The first COVID-19 Vaccine: Trial Results, Regulatory Review, Distribution
Results of Phase 2/3 Clinical Trial:
On December 10, 2020, a team of investigators described the Safety and Efficacy of Pfizer’s BNT162b2 mRNA Covid-19 Vaccine. In the Phase 2/3 clinical trial, 21,720 patients received two doses, 21 days apart, while 21,728 participants received a placebo. Eight participants in the vaccine-treated group and 162 in the placebo-treated group developed COVID-19 infection at least 7 days after the vaccination. Ten of these participants experienced severe COVID-19 infection, 1 in the vaccinated group, and 9 in the placebo-treated group. The study group concluded that vaccination with a 2-dose regimen of BNT162b2 led to 95% protection against COVID-19 in individuals 16 years or older.
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Emergency Use Authorization:
On December 11, 2010, The US Food and Drug Administration authorized the Emergency Use of Pfizer’s vaccine for the prevention of COVID-19 infection in individuals 16 years and older.
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The FDA Advisory Committee which reviewed the Phase 2/3 clinical trial data noted the following:
Participants included 83.1% White, 9.1% African American, 4.3% Asian participants, and <3% from other racial groups; 28.0% of participants were Hispanic/Latino; 21.6% of participants were >65 years of age. The median age was 52 years. Comorbidities were obesity (35.1%), diabetes (without chronic complications, 7.8%), and chronic pulmonary disease (7.8%). Geographically, 76.7% of participants were from the US, 15.3% from Argentina, 6.1% from Brazil, and 2.0% from South Africa.
Among all-enrolled 43,448 participants, 0.6% of vaccinated and 0.5% of placebo-treated participants experienced at least 1 serious adverse event during the conduct of the entire study.
Common side effects included -
- Fatigue 5.5%,
- Fever 6.1%,
- Headache 5.2%
- Muscle aches 4.8%, and
- Diarrhea 1%.
FDA concluded that “There are currently insufficient data to make conclusions about the safety of the vaccine in subpopulations such as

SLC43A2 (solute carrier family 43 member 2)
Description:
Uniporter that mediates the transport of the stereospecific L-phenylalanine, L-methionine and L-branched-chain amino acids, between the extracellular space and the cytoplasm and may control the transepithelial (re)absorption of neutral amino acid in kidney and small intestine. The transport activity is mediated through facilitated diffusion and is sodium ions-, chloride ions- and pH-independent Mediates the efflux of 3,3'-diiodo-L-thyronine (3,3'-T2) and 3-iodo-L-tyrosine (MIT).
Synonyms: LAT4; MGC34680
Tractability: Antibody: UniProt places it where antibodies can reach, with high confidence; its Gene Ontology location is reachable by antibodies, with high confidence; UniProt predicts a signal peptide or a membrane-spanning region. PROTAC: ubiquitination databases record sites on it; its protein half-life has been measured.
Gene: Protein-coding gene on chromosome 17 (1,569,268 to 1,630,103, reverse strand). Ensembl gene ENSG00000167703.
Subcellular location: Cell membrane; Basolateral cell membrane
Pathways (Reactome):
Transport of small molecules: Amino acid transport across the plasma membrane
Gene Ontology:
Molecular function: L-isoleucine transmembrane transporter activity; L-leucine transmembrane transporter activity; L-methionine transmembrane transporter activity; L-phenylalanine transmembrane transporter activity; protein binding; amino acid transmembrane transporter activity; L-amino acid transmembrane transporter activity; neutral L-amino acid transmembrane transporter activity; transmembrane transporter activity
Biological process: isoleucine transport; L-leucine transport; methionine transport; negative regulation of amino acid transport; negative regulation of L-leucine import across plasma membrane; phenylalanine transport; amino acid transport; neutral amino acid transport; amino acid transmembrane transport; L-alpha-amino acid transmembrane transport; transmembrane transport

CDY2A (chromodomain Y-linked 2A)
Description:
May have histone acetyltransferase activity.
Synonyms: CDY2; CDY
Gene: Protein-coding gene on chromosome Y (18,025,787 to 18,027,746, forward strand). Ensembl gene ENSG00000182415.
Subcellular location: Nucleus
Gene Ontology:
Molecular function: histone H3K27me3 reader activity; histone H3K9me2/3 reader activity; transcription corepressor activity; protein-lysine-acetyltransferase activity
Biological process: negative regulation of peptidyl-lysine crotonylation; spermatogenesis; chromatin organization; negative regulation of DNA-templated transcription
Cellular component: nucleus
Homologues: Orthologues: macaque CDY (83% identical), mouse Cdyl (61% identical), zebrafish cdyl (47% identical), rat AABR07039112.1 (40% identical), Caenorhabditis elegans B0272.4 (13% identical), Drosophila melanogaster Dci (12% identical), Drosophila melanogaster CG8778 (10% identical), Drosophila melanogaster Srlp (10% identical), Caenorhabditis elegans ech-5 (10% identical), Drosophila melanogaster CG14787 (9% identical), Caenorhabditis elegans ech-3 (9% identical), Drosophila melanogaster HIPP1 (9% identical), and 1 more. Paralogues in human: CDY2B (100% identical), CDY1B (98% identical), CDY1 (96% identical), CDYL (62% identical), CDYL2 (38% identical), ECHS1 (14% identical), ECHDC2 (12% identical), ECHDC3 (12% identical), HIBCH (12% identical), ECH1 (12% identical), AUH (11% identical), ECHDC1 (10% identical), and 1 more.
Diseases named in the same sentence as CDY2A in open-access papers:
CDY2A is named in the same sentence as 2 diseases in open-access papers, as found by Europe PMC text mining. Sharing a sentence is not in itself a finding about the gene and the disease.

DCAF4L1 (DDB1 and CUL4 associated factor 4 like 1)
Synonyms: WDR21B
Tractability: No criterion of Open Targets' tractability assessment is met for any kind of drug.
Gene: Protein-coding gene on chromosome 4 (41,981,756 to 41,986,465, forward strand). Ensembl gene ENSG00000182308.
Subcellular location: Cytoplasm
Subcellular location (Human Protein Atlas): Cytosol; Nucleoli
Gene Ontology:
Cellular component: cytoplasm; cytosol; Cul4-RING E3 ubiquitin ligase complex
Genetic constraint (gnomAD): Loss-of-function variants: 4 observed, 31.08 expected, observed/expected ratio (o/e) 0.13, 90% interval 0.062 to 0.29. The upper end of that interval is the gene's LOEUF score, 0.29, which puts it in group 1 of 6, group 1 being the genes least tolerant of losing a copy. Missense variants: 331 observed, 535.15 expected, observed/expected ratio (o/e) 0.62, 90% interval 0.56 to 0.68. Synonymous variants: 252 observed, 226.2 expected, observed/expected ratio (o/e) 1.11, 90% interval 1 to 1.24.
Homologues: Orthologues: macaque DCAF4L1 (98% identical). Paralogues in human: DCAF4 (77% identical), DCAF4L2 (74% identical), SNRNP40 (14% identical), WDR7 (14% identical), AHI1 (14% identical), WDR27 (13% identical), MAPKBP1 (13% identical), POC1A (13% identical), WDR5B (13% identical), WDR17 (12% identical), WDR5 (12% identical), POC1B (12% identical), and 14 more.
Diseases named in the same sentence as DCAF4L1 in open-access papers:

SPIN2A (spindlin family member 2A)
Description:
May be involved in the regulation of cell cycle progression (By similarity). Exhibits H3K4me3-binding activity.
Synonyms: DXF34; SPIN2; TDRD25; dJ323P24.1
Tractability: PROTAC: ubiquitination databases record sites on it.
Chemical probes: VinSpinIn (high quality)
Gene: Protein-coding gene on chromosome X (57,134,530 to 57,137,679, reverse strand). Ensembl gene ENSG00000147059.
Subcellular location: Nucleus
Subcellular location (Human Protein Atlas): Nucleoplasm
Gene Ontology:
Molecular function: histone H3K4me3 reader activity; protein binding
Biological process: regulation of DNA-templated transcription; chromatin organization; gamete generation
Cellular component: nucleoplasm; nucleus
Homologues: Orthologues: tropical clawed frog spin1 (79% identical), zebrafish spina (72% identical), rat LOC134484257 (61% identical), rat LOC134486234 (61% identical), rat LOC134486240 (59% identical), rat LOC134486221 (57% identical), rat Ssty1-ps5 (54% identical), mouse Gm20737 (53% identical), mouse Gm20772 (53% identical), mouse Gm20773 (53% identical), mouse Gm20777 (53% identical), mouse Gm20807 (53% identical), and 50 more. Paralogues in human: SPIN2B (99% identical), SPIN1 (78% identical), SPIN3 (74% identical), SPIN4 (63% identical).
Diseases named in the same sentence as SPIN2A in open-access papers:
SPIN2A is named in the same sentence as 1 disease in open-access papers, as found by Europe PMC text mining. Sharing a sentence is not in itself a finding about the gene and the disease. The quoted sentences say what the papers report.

- children less than 16 years of age,
- pregnant and lactating individuals, and
- immunocompromised individuals."
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Per General Perna, CEO of Operation Warp Speed, 145 larger healthcare facilities with readily available cold storage facilities, will receive doses of the Pfizer vaccine by Monday, December 14th. An additional 500 facilities will receive the vaccine by Tuesday or Wednesday.
First in line to receive vaccinations are 17 million Healthcare workers and 3.7 million Nursing home residents.
Second in line are 14 million essential workers, 9.6 million teachers, and 2.3 million first responders
Third in line are 89 million with pre-existing conditions and 6.7 million individuals age 65 and older.
The initial shipments are not enough to vaccinate all first-line recipients. With the approval of the Moderna vaccine, the first line vaccination targets are expected to be met.
To read more about Operation Warp Speed and Vaccine distribution schedules, visit these link below
COVID-19 is a respiratory illness caused by the SARS-CoV-2 coronavirus. It has caused a global pandemic. In the United States, 16 million individuals have been infected and nearly 300,000 of them have lost their lives.
Wearing masks, hand hygiene, social distancing, and following state guidelines for gatherings and isolation can limit the effects of this pandemic on the most vulnerable individuals. These individuals are those over 65 years of age, healthcare and essential workers, and those with underlying conditions.
Understanding immunity to COVID-19
Vaccination can lead to antibodies that prevent the virus from infecting cells in the body. The cellular immune system also fights the virus with T-cells which are trained to kill the virus.
To learn more about testing for antibody and cellular immunity to COVID-19, visit: